Welfare Analysis Meets Causal Inference
We describe a framework for empirical welfare analysis that uses the causal estimates of a policy’s impact on net government spending. This framework provides guidance for which causal effects are (and are not) needed for empirical welfare analysis of public policies.The key ingredient is the construction of each policy’s marginal value of public funds (MVPF). The MVPF is the ratio of beneficiaries’ willingness to pay for the policy to the net cost to the government. We discuss how the MVPF relates to “traditional” welfare analysis tools such as the marginal excess burden and marginal cost of public funds. We show how the MVPF can be used in practice by applying it to several canonical empirical applications from public finance, labor, development, trade, and industrial organization.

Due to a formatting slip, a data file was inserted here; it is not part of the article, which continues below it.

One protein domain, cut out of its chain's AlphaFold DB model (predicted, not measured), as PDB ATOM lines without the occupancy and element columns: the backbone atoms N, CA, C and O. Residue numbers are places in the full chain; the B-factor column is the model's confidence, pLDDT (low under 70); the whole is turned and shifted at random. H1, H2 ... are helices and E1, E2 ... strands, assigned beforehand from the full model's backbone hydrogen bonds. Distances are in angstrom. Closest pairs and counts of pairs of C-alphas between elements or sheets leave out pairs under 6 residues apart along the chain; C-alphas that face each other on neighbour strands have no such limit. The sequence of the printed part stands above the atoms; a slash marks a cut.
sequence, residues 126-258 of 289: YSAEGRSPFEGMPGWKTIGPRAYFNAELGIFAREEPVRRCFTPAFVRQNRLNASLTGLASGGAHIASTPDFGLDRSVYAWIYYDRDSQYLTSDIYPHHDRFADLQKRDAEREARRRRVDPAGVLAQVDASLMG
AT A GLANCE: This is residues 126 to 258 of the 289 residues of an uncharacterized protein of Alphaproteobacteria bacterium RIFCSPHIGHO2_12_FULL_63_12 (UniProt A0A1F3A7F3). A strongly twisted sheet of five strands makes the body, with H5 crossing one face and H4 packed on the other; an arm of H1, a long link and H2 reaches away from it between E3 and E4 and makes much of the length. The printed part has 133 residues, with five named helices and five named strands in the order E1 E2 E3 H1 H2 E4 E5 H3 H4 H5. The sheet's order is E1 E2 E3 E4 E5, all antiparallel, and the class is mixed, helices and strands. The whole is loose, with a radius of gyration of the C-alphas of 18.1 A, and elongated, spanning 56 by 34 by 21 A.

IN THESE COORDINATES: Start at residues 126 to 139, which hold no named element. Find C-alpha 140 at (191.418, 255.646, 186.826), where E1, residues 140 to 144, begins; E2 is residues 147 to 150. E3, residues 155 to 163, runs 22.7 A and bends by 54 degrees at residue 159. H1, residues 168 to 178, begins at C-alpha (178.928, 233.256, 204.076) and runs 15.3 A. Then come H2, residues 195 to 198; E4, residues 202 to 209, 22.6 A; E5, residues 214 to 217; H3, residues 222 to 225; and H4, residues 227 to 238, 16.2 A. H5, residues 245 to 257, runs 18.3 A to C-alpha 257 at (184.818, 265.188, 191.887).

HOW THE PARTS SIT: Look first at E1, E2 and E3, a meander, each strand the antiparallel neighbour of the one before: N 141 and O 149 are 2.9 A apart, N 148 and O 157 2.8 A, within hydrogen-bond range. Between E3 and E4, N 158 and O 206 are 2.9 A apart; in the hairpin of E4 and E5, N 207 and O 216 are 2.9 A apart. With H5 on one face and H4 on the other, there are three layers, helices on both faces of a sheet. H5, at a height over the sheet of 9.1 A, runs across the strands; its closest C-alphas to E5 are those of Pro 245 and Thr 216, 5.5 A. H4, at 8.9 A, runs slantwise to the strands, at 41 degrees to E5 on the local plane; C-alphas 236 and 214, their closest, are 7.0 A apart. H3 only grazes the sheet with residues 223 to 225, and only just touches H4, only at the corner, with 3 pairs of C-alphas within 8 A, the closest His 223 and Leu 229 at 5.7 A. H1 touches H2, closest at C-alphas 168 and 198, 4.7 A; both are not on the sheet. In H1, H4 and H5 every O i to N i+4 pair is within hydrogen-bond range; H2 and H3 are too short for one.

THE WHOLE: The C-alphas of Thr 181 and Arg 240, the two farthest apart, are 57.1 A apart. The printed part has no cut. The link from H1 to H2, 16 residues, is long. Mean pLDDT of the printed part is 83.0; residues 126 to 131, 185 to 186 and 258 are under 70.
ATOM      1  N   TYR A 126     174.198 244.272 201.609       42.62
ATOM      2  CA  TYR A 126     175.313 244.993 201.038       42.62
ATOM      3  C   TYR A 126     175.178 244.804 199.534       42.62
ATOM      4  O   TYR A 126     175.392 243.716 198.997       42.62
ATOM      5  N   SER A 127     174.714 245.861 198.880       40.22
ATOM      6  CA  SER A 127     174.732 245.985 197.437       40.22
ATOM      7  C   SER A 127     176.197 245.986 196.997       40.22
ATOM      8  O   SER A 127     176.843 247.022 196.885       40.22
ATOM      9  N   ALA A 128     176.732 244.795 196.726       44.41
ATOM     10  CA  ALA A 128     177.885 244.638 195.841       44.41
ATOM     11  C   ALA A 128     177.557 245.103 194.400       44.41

We are grateful to Alan Auerbach, Dave Donaldson, Xavier Jaravel, Amy Kim, Henrik Kleven, Enrico Moretti, Matthew Notowidigdo, Ben Olken, Ben Sprung-Keyser, and Sammy Young for helpful comments; to the JEP Editors (and especially Timothy Taylor) for extensive and helpful comments and edits; and to the numerous students and seminar audiences whose (understandable) questions and confusions prompted us to write this essay. Hendren acknowledges support from the Gates Foundation and Chan Zuckerberg Initiative. The views expressed herein are those of the authors and do not necessarily reflect the views of the National Bureau of Economic Research.
Amy Finkelstein & Nathaniel Hendren, 2020. "Welfare Analysis Meets Causal Inference," Journal of Economic Perspectives, vol 34(4), pages 146-167.